artificial intelligence gets a reality check
Finally, there's a skeptical expert voice addressing the panic about our potential AI overlords.
New Scientist just interviewed robotics expert Noel Sharkey who presents a very realistic opinion on why AI is way more problematic to create than many tech evangelists predict and explains how programming robots to respond to a situation the way we would doesn’t actually bring us closer to actual intelligence. When we’re dealing with the world of theoretical computer science, it’s becoming harder and harder to ignore the growing numbers of starry eyed dreamers who believe that machines are about to get so fast and powerful that huge computer networks capable of sentient thought are just a few decades away. What Sharkey does here is step in to do something that will be very unpopular but extremely necessary; injecting a dose of reality into some of these lofty theories making headline after headline in popular science and news media pieces.
While organizations convene to talk about human/robot relations and make it their stated goal to create calm and peaceful relationships between us and futuristic machines somehow endowed with sentient thought so we can prevent The Matrix from becoming humanity’s future, Sharkey shines a light on the fact that when we’re dealing with AI, we’re barking up the wrong tree and our fears of robot takeovers are more of a cultural meme rather than a realistic concern.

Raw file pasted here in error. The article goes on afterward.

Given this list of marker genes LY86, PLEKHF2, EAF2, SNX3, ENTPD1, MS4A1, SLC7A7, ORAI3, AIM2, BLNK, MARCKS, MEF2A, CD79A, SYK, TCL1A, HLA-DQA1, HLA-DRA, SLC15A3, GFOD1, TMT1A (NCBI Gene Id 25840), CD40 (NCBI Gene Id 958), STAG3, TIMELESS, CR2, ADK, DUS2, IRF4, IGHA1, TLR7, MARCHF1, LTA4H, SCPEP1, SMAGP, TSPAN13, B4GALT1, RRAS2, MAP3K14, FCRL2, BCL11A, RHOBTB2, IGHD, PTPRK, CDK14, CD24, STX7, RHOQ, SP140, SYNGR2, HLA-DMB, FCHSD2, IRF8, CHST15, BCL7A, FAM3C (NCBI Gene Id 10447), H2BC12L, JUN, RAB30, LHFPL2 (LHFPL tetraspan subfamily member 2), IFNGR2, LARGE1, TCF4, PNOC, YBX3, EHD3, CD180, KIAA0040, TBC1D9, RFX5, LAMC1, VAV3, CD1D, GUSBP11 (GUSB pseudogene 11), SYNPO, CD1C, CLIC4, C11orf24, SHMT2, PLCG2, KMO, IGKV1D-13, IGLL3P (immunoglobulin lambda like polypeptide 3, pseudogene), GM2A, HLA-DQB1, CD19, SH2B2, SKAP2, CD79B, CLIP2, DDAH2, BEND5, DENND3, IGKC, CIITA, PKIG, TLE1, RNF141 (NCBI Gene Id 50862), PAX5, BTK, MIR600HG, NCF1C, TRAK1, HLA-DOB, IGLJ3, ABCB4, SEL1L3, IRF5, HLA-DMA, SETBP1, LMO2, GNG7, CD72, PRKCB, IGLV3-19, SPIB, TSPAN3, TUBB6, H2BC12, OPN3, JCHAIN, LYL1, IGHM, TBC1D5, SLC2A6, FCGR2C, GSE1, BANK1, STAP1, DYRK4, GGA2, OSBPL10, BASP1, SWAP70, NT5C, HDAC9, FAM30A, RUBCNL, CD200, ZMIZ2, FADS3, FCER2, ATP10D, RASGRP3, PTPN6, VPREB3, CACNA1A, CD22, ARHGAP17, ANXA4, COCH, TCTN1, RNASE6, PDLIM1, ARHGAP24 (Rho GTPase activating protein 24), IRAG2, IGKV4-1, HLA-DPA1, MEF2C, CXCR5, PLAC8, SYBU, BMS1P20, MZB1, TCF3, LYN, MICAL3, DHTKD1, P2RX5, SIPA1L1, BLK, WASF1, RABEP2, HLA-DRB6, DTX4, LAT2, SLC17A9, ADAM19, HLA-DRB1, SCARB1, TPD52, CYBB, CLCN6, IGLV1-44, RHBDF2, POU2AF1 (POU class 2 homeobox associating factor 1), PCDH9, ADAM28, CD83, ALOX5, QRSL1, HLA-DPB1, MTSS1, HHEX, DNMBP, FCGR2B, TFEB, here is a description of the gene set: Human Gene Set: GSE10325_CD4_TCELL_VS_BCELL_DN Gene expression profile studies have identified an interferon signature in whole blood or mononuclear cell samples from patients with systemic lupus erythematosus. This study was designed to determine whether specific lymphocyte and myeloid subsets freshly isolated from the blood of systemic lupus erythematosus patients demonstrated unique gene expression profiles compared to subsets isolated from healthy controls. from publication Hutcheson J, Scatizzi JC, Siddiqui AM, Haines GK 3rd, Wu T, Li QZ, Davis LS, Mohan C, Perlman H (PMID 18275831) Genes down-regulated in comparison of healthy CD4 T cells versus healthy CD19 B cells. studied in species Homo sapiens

Are machines capable of intelligence?
If we are talking intelligence in the animal sense, from the developments to date, I would have to say no. For me AI is a field of outstanding engineering achievements that helps us to model living systems but not replace them. It is the person who designs the algorithms and programs the machine who is intelligent, not the machine itself.
So why are predictions about robots taking over the world so common?
There has always been fear of new technologies based on people’s difficulties in understanding rapid developments. I love science fiction and find it inspirational, but I treat it as fiction. [Machines] do not have a will or a desire, so why would they “want” to take over? Isaac Asimov said that when he started writing about robots, the idea that robots were going to take over the world was the only story in town. Nobody wants to hear otherwise. I used to find when newspaper reporters called me and I said I didn’t believe [that] AI or robots would take over the world, they would say thank you very much, hang up and never report my comments.
Yes, I readily admit that we have the same opinion on the implementation of creating AI software, as well as how computing power relates to intelligence and share the same concerns about potentially fatal glitches in military robots, as well as doubts about machine takeovers of humanity, but just because our work lead us to the same conclusions doesn’t mean that these points aren’t valid. Machinery is machinery. It’s not some sort of living object. It’s metal, plastic and silicon. The only thing it can do is transmit electrical pulses the way we tell it to and I for one can’t understand why over the last few months the media has been inundated with all sorts of bizarre reports from committees and organizations wandering into pointless futurology.